Carnegie Museums of Art and Natural History
3 – 8 p.m.
October is a great month to make time for art and culture thanks to a new free admission series offered by Carnegie Museums of Art and Natural History. Every Thursday this month, the two Oakland destinations are swinging their doors open to visitors of all ages, offering free admission from 3 to 8 p.m.
From never-before-exhibited etchings by renowned American artist Edward Hopper, to Space Age decorative arts, visits will enjoy free access to permanent collections, new temporary exhibitions and special events.
Don’t miss these highlights on view during October include:
CMOA Collects Edward Hopper
The first time that all of the museum’s works by the celebrated American painter and printmaker have been exhibited together, CMOA Collects Edward Hopper showcases 17 works, ranging from etchings and oil paintings, to drawings and watercolors. Visitors will be among the first to see three important Hopper etchings on view for the first time. Accompanying the exhibition is a selection of prints by artists who influenced Hopper during his formative years, including Dutch master Rembrandt, American painter John Sloan and French etcher Charles Meryon.
Teenie Harris Photographs: Cars
During his 40-year career as photographer for the Pittsburgh Courier—one of the country’s most influential black newspapers—pioneering Pittsburgh photographer and Hill District native, Charles “Teenie” Harris (1908–1998) produced some 80,000 images of our city’s African American community. In Cars, museum-goers will see 25 photographs selected from the extensive Teenie Harris Archive, which contains 2,000-plus images of automobiles dating from the 1930s through the 1970s. Exploring the beauty and elegance of iconic cars such as Cadillacs, Dusenbergs, Hudsons and Buicks, the show also looks at the significance of cars in Pittsburgh’s segregated African American communities.
Hot Metal Modern: Design in Pittsburgh and Beyond
This new installation in CMOA’s Charity Randall Gallery features groundbreaking work by Pittsburgh-based designers and manufacturers who helped to shape the development of 20th-century modernism. Visitors will explore Pittsburgh’s role as as a major center for avant-garde and cutting-edge design, fabrication, experimentation, education and promotion. From the roaring 1920s to the swinging 1960s, the show features iconic design objects from Pittsburgh alongside the fascinating stories of innovation and industry behind them. Included are pioneers at Carnegie Institute of Technology, Kaufmann’s Department Store, Westinghouse, PPG and Alcoa.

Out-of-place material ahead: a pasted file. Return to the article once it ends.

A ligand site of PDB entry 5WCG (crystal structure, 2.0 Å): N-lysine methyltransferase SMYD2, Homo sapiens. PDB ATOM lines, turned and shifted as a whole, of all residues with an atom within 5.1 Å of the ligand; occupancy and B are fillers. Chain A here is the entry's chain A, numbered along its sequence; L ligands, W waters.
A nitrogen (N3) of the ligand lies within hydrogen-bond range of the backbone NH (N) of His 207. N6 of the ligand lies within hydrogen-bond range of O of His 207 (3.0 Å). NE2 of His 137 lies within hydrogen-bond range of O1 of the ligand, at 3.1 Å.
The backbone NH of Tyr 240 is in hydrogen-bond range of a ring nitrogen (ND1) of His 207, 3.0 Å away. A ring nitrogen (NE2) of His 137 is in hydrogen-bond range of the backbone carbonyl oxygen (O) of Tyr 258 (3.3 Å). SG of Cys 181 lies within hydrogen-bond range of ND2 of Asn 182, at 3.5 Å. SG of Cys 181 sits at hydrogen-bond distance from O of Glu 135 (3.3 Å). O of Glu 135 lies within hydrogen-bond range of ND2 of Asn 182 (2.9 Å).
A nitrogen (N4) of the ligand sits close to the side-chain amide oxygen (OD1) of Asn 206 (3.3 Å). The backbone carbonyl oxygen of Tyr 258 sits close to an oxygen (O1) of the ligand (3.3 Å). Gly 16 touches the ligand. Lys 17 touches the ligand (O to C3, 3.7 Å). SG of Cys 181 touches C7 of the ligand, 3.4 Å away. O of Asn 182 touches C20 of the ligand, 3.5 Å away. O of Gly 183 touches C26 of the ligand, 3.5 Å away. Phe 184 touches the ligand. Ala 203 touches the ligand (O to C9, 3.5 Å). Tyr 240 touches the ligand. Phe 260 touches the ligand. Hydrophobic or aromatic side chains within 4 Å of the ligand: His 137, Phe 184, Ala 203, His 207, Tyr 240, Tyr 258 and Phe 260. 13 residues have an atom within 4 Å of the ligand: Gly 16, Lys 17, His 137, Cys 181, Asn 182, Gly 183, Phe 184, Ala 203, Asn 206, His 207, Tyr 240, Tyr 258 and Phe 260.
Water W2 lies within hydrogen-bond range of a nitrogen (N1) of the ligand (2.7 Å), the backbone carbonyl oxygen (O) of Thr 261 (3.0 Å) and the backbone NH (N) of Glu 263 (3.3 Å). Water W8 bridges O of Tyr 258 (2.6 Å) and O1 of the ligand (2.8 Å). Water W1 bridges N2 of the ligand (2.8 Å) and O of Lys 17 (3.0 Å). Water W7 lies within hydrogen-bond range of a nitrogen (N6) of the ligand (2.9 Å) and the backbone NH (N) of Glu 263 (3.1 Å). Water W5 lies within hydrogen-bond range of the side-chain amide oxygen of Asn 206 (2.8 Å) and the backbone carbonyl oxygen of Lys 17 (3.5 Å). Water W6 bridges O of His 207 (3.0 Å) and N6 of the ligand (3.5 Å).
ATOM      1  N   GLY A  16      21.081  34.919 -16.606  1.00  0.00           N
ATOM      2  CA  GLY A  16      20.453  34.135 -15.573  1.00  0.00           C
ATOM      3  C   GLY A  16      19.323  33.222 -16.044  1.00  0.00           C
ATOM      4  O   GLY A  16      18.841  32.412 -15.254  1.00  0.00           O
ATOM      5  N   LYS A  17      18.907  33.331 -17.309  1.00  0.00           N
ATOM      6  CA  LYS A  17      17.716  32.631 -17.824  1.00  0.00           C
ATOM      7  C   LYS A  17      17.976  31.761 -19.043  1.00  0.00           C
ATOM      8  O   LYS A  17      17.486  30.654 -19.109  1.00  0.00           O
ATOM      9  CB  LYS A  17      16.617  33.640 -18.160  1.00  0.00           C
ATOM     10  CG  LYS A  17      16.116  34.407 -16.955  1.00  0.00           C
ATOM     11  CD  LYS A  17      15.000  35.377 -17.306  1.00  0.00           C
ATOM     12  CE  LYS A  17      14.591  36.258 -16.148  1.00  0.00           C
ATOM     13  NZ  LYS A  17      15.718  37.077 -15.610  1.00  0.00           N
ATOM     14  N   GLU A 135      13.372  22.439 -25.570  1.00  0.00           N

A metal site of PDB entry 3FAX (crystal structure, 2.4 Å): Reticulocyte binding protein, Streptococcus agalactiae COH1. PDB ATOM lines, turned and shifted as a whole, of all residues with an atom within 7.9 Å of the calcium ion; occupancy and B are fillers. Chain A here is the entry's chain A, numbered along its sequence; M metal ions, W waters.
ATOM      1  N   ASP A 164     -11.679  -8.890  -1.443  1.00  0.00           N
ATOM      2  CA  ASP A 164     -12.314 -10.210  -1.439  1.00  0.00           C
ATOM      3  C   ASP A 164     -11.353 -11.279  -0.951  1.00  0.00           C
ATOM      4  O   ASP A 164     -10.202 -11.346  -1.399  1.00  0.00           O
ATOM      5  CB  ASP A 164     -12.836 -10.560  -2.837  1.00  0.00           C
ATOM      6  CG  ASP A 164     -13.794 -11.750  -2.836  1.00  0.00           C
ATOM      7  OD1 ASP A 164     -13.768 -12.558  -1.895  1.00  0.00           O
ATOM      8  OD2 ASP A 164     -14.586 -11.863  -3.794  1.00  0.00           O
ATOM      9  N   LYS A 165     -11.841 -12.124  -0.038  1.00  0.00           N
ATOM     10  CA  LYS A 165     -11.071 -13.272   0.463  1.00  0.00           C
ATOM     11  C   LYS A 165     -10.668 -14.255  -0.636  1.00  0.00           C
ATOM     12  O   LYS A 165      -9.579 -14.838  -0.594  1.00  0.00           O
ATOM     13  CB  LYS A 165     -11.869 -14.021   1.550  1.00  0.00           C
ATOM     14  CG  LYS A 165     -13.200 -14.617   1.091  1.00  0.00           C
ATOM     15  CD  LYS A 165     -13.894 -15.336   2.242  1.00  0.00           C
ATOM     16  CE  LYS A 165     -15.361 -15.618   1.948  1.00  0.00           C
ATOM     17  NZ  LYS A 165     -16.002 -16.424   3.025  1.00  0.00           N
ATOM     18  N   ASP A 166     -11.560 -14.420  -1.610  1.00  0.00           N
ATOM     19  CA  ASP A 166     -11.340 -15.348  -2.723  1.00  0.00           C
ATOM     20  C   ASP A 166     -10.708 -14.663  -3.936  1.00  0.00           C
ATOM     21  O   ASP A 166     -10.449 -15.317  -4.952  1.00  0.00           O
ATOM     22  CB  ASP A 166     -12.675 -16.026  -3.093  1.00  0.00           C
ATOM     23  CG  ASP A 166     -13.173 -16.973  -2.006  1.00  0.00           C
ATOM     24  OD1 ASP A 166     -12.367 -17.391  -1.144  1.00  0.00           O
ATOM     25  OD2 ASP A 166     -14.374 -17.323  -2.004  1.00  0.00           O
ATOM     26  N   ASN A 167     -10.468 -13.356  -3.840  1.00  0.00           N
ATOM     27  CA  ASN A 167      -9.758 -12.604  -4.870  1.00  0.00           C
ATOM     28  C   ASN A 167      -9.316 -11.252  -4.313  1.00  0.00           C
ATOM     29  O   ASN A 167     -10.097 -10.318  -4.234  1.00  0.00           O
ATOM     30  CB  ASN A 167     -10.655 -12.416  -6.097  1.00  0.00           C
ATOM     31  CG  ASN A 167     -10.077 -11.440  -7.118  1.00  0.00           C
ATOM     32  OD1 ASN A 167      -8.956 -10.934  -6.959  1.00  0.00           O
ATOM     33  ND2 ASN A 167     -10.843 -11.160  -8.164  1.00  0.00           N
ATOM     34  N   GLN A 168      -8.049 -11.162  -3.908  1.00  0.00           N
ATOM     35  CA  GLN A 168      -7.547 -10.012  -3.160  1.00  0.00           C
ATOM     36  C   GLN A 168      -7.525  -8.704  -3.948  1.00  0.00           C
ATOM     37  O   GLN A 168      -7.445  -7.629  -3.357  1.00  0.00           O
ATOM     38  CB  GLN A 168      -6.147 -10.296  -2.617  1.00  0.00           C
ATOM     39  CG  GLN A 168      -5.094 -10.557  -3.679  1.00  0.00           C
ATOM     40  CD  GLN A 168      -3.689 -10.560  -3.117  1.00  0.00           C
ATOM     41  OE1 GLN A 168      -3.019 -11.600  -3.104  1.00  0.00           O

Out of This World! Jewelry in the Space Age
Scientific advances and pop culture will collide in this exciting display of 200 other-worldly objects. Travel back through time to discover how landmark moments in space history influenced style, fashion and design. A visually rich showcase of wearable and decorative arts related to outer space, space travel and the space age, Out of This World examines the profound impact that these fields have had on modern human civilization via ephemera, jewelry, artifacts and decorative arts. Starting with objects that memorialize Halley’s Comet in 1835, the exhibit continues through time to the 1865 publication of Jules Verne’s From the Earth to the Moon, the 1957 Sputnik launch that kicked off the space race and NASA’s milestone missions.
Ever wonder where chipmunks sleep? Curious about how mother bats locate their babies in caves? Discover all of this and much more at CMNH’s Animal Secrets, as you explore the hidden habitats and secret lives of forest animals. Via imaginative role playing and hands-on activities, museum-goers of all ages will enjoy nature from an animal’s point of view in natural environments. Get immersed in a streambed, search for clues in a colorful mural and imagine you are a deer, eagle, raccoon, duck, fox or bear building a home, finding food and nurturing your young. Play in a chipmunk’s den, curl up in an eagle’s nest and activate your senses inside a dark woodland cave. Next, channel your inner naturalist inside a canvas tent outfitted with microscopes and magnifying glasses, animal skulls and mineral specimens and field equipment.